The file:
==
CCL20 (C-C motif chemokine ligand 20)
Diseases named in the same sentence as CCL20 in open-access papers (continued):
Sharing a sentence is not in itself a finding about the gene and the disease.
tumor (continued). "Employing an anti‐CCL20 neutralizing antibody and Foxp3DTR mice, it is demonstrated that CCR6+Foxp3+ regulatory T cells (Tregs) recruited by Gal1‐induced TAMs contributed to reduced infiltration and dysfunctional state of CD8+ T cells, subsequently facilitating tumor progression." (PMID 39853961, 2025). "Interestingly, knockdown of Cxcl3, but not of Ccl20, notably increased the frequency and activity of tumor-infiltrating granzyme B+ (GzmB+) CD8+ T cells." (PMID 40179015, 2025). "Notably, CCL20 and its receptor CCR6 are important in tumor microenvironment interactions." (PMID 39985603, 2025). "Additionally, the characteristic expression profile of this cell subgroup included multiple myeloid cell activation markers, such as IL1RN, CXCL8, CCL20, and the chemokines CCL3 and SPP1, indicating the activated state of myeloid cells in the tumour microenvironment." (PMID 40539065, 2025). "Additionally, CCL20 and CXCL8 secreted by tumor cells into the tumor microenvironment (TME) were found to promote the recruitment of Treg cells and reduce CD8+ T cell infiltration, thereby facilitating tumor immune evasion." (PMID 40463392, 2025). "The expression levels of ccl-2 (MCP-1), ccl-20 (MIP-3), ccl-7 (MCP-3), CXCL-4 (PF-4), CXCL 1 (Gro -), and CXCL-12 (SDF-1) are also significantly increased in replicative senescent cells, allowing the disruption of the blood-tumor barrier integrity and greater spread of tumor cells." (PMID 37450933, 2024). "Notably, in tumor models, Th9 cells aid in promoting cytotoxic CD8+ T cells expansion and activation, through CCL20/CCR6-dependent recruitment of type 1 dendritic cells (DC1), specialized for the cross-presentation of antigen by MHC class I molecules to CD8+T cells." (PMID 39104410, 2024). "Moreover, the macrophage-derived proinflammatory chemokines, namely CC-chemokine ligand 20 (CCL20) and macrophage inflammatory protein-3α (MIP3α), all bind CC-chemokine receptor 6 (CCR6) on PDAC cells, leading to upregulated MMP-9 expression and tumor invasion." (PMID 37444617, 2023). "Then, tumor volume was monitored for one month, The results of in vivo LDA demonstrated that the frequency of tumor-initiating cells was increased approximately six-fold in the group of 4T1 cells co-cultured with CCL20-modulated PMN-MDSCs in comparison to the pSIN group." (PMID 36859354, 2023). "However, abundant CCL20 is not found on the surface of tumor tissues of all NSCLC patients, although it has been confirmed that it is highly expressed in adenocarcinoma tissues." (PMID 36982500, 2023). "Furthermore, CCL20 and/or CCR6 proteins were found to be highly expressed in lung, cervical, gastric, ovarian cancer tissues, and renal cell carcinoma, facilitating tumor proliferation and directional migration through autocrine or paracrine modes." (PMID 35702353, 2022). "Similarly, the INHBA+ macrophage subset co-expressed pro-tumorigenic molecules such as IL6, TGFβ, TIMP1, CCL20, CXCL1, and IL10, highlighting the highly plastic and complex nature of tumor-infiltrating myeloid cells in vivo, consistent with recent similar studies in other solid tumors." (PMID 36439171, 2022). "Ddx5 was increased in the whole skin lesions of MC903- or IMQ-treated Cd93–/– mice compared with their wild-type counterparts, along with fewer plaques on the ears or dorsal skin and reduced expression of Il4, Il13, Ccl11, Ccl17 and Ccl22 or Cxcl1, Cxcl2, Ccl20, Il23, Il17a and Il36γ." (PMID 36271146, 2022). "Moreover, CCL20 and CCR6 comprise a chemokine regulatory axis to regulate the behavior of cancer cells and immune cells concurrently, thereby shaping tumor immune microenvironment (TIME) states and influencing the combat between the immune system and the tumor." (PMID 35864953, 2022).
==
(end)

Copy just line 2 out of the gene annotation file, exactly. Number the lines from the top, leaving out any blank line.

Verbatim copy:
Diseases named in the same sentence as CCL20 in open-access papers (continued):